To hear the news tell it, incumbent Republican senator Robert Bennett has been ridden out of town on a rail:
Politico: “The first incumbent of the 2010 election year crashed and burned Saturday, and there’s ample cause for alarm for officeholders everywhere.”
The Boston Globe: “Utah GOP convention ousts senator.”
AP: “US Sen. Bob Bennett ousted at Utah GOP convention.”
The Baltimore Examiner: “Utah conventions kick Bennett out, scare Jim Matheson.”
The wording in these headlines suggests he was just removed from office. Not so. He’s been rejected as the Republican nominee in this year’s Utah Senate race. He could, theoretically, run a write-in campaign, although that sounds unlikely: “Bennett could conceivably run a write-in campaign, but he cannot run as an independent since the deadline has passed for him to get his name on the ballot. He said he would support whomever the party nominates.” That will be either businesman Tim Bridgewater or attorney Mike Lee.
Is this a big deal? Yes and no. Bennett is indeed the first incumbent Utah senator to lose his party’s nomination since 1940. And yes, he has a more conservative record than other Republicans who have faced insurgencies, like Arlen Specter and Charlie Crist. But he’s 76 years old, has been in the Senate since 1993. Utah Republicans felt it was time for a change, over his TARP vote and certain other fiscal and social issues, and he failed to persuade his Republican constituents that he could represent their interests better than the other options. (After a while, voters get tired of hearing about the importance of seniority in the Senate.)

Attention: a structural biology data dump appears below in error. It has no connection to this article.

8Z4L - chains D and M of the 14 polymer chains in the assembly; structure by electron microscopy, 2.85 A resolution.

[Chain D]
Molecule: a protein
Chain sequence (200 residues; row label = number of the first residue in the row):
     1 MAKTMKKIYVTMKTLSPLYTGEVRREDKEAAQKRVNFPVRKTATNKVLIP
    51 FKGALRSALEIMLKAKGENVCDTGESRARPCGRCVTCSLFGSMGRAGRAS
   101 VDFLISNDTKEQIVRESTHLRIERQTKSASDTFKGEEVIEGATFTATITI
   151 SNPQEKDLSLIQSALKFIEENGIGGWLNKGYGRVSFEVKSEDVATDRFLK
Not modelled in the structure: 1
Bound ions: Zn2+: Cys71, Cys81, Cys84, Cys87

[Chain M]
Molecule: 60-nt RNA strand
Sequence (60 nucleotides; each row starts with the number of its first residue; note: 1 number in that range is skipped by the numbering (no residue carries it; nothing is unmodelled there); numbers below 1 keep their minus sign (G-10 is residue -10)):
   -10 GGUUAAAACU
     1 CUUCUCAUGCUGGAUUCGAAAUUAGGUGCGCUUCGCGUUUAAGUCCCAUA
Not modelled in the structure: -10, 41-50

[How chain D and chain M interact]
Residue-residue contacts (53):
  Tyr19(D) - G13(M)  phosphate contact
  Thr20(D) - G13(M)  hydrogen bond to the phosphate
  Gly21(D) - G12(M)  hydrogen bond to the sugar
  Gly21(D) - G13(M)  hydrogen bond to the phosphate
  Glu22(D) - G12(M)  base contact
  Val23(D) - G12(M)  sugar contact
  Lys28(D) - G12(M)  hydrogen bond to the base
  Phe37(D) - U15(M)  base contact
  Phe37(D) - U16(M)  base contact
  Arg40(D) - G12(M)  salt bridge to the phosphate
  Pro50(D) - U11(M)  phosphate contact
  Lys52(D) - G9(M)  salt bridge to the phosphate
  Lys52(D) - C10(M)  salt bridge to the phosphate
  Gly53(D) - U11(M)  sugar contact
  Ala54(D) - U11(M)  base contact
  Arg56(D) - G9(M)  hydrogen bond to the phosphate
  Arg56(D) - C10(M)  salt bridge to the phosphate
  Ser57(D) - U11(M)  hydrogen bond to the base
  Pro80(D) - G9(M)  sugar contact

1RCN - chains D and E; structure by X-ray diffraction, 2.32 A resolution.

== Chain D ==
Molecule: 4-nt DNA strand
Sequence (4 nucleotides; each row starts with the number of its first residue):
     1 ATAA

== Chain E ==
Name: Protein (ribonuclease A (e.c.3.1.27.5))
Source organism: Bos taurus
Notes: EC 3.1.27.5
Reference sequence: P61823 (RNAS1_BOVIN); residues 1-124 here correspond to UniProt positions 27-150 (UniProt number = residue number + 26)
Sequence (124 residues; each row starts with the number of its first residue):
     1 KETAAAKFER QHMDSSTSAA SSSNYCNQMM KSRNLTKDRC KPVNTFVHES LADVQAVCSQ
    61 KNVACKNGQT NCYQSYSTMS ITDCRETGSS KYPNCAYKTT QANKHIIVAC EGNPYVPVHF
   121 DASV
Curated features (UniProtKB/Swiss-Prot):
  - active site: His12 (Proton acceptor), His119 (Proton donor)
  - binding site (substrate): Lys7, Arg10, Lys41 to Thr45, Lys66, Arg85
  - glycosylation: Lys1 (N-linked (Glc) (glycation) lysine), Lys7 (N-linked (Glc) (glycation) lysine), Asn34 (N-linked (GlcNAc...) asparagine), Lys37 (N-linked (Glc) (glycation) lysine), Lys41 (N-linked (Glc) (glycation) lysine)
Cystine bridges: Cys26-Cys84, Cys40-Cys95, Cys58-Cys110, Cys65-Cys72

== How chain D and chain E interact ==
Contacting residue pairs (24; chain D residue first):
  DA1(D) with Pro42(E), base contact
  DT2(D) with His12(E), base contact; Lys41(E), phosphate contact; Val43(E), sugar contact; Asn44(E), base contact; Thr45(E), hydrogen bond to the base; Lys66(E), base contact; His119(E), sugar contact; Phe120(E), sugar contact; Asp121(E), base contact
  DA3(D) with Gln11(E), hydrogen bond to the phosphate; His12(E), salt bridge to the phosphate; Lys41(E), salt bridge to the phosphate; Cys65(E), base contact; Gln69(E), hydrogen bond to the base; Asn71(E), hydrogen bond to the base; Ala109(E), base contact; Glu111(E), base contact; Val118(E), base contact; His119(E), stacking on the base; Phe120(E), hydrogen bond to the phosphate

But usually when a group of new faces take on a longtime incumbent, the longtime incumbent can hold onto the largest slice of the electorate in a divided primary. Utah’s unusual nominating process exacerbated the problems for Bennett. If Utah had the primary system found in most other states, instead of a convention among 3,400 of the most passionate and fired-up registered Republicans, the results might have looked different. (At least one poll suggested Bennett would narrowly win under a traditional primary system.)